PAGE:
A strange thing happened to me a few weeks ago: I fell in love with an animal. It was a complete surprise, and my daughter’s fault. She and I went out for a Dad and Daughter date, the last part of which was visiting San Antonio’s Japanese Tea Garden. As we wandered over the paths, we made our way out of the garden and down toward the San Antonio Zoo not far away. Then we hard dogs barking, and much to our surprise realized that we were walking by a pet adoption center we did not know was there. Of course we had to go in, and once inside we had to see who was there. As we made our way to the room with the puppies, I was drawn to the very last enclosure where three pups were kept. Two of them were most playful and eager for attention, but the third showed no interest in us when we walked in the little room. In fact, she ducked under the little bed on which she had been laying. Thanks to my daughter the pup didn’t stay there long; she reached in and pulled her out so the two of us could get acquainted. That was when I knew I had met my dog. Without doing anything other than sitting still in my arms, this little dog crawled into my heart in a way no other animal has ever done. It did not take long before we decided to adopt, and now for the first time in my life I have a dog.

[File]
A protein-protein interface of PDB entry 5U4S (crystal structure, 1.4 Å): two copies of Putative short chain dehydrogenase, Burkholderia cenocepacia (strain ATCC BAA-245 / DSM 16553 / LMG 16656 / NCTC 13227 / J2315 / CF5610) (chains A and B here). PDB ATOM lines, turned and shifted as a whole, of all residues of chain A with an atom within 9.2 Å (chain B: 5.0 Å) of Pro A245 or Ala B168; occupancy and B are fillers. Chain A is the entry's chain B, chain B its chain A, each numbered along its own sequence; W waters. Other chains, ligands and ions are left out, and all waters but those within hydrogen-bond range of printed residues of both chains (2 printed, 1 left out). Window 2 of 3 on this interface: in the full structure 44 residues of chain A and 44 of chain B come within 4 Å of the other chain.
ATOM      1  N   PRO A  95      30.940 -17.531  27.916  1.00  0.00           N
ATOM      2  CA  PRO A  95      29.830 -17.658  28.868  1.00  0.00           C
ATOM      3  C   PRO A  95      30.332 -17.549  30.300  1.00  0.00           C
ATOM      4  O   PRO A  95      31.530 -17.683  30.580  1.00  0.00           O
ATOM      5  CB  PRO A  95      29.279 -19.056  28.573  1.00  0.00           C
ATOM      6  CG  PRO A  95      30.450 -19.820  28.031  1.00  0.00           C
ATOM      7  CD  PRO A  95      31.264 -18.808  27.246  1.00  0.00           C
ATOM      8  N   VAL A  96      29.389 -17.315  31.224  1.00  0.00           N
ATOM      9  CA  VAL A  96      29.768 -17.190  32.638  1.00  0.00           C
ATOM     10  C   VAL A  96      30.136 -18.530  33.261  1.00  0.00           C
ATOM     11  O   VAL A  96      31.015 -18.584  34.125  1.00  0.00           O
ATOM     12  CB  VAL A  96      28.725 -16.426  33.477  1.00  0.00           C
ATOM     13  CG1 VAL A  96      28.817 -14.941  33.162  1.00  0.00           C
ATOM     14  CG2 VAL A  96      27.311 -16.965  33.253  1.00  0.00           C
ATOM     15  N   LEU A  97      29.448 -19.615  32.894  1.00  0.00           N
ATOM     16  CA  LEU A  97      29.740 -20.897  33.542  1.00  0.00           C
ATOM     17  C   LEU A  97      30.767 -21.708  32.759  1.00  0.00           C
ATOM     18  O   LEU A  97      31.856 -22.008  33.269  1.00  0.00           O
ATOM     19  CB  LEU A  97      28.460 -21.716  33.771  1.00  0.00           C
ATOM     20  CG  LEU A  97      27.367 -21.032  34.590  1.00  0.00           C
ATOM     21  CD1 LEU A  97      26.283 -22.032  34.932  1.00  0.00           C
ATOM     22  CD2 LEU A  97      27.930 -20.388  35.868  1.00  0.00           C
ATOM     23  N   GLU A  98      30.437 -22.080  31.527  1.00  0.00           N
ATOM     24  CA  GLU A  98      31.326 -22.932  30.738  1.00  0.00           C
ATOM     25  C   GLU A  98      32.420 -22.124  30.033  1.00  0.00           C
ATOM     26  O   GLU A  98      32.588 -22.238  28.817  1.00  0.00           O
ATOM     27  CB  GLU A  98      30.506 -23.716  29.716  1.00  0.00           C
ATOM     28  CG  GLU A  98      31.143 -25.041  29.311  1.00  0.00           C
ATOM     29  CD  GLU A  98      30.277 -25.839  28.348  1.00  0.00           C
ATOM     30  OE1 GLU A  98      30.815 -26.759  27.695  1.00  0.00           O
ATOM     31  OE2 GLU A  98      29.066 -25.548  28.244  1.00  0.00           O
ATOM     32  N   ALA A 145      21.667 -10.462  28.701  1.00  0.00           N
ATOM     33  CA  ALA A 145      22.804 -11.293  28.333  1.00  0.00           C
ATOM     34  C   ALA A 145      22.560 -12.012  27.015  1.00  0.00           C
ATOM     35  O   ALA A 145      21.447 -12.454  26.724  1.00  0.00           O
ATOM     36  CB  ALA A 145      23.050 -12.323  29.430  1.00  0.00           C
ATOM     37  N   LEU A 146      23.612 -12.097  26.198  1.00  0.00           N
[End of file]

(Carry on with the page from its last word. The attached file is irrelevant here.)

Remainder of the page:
Little Blue, as we call her, has been with us less than a month. In that short time she has come to enjoy her new home, gaining confidence each day in herself and her new family. She is far from the timid, fearful little pup I first saw last month. Although she has much yet to learn, she is showing the signs of great affection, keen intelligence, and the herding instincts one would expect of a cattle dog. I have always enjoyed the company of animals, but Blue is helping me understand something very important: the health of our God’s creation depends on the interaction of human beings with animals.